Truckers and owners pay Rs 48,000 million annually in bribes | India News
The study conducted by SaveLife Foundation, a non-profit organization, said that more than 82% of respondents had admitted to bribing “officials of one or another department along the way” during their last trip, revealing unbridled corruption in the sector. The survey results are based on detailed interviews of 1,217 truck drivers and 110 fleet owners.
In general, the amount paid as a bribe for each trip to several authorities was estimated at Rs 1,257.
The report published by the junior minister of road transport, V K Singh, said that at the level of all India, two thirds (67%) of the drivers admitted to bribing traffic or road police personnel on the road.
Among the selected transportation centers, Guwahati had the worst indicator, where 97.5% of drivers claimed to have paid bribes, followed by Chennai (89%) and Delhi (84.4%).
For truck drivers, bribing RTO officials was also an unwritten rule, with almost 44% of respondents in all these centers confirming the same. In Bangalore, its participation was 94%, followed by 93.4% in Guwahati. The report has also cited examples of how government officials deployed on the roads devised mechanisms, such as issuing special slips to drivers after charging the bribe amount. They just had to show the receipt at the next checkpoint for a smooth step.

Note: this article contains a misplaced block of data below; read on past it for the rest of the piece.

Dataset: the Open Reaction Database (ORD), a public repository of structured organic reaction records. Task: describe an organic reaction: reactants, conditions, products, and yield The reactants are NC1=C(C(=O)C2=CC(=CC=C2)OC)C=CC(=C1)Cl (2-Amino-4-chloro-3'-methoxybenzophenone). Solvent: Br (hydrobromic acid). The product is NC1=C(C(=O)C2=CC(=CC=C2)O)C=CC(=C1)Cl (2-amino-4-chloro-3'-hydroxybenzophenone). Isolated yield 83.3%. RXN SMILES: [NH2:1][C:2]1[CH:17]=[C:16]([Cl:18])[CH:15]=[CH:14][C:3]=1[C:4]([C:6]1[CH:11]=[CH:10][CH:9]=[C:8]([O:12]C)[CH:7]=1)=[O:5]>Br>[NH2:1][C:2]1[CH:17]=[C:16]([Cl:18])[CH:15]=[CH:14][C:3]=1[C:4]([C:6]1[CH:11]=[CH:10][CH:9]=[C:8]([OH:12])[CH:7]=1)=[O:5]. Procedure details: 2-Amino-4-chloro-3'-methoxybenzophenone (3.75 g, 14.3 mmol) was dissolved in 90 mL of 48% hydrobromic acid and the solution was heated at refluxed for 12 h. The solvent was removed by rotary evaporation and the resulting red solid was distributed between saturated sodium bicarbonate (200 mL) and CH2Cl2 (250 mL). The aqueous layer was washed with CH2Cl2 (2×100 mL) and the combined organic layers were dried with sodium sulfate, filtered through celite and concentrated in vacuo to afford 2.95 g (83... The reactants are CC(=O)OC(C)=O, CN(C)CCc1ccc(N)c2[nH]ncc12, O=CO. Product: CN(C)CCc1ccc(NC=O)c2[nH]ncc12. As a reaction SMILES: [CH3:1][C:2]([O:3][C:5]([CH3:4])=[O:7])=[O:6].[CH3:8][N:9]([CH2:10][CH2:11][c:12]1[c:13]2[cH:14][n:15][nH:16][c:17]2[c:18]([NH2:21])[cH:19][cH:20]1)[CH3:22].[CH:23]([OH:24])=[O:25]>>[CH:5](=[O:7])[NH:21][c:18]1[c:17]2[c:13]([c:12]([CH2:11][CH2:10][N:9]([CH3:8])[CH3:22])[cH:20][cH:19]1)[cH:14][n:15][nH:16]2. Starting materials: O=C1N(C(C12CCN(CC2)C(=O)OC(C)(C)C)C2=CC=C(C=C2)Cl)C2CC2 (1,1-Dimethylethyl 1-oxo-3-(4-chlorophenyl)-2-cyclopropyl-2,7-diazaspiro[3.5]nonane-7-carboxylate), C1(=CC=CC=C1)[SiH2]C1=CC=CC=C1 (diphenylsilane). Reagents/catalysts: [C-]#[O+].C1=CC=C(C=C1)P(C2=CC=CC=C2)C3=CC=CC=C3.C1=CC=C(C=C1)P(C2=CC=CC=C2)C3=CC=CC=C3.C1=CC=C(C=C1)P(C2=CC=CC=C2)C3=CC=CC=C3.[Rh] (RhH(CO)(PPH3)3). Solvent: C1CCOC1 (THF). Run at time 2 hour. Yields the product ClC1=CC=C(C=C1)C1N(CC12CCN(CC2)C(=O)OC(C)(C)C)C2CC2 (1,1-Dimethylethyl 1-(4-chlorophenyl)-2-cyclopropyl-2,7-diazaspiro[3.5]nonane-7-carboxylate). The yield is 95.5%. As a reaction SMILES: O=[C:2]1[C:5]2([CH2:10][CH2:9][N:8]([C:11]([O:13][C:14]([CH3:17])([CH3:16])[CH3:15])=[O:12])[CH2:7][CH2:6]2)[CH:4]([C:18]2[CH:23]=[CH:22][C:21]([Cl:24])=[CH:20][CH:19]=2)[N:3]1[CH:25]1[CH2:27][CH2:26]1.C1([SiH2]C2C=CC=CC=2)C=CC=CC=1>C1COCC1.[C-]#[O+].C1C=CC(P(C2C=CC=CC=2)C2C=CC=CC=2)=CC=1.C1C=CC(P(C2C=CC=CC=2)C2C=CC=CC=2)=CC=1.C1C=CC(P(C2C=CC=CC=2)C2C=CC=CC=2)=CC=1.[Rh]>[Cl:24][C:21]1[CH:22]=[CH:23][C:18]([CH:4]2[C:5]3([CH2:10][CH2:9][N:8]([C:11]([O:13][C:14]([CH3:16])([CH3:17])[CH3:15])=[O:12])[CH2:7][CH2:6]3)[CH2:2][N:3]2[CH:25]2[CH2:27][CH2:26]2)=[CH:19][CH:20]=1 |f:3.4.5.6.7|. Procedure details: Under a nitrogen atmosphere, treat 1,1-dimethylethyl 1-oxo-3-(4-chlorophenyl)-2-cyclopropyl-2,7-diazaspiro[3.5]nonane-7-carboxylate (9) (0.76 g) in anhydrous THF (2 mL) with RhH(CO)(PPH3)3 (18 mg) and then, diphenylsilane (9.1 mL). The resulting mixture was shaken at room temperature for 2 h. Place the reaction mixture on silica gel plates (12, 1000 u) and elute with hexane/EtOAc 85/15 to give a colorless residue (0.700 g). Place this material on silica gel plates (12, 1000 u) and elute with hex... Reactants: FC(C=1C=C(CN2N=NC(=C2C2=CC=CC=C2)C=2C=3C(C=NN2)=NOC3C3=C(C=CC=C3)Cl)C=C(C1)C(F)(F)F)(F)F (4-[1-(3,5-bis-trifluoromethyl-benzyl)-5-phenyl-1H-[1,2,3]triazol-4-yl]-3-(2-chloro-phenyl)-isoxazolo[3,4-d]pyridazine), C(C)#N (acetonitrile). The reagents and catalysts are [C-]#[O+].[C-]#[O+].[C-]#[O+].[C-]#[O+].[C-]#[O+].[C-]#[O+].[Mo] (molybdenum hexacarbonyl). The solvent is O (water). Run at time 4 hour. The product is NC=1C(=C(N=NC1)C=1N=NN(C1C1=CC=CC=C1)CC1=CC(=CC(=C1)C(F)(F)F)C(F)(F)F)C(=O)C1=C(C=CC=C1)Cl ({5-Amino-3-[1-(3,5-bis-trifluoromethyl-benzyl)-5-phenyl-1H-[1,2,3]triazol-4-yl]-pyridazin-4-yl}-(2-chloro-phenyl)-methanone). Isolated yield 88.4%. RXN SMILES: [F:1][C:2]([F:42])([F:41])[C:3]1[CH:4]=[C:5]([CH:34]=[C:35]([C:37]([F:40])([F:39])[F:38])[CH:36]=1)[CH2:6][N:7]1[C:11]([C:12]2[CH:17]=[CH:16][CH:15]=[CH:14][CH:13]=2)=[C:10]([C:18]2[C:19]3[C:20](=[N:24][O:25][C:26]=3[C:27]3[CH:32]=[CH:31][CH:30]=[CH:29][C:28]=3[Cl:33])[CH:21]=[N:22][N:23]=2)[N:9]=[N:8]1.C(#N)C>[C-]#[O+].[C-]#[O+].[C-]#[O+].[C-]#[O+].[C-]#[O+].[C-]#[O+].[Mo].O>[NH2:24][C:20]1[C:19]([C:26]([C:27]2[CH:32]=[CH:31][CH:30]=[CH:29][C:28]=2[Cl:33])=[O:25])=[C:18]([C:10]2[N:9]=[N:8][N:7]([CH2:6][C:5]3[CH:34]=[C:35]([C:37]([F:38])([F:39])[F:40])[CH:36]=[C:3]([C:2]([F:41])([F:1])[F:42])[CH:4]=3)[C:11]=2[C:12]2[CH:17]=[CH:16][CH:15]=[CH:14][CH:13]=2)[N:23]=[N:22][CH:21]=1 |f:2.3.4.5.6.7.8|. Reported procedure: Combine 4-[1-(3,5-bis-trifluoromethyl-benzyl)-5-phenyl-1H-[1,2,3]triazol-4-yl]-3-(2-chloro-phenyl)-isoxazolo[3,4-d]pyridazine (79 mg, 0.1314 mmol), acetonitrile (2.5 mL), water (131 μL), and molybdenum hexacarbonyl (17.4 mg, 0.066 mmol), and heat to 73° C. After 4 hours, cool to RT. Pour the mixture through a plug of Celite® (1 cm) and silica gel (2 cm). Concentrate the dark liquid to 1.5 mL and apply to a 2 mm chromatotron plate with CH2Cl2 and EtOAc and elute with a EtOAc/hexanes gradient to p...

The report has exposed how a large part of the drivers (47%) admitted having paid bribes for the renewal of their driver’s licenses. The maximum, almost 93%, of Mumbai respondents said they had to pay a bribe for this, followed by Guwahati (83%) and almost 78% of Delhi-NCR respondents made similar claims. While on average a driver paid 1,789 rupees for the renewal of the license, in Delhi the amount of the bribe was the maximum of 2,025 rupees.
Even 43% of fleet owners claimed to have paid bribes (average of 1,360 rupees) to the transport department for the registration of their vehicles.
By admitting that the payment of bribes has become synonymous with the truck business, Singh said that when they used to put checkpoints to count the number of vehicles for evaluation, each truck driver showed a ticket in the window. “They always thought it was the checkpoints of the transport departments. We had to tell them not to worry, ”he said.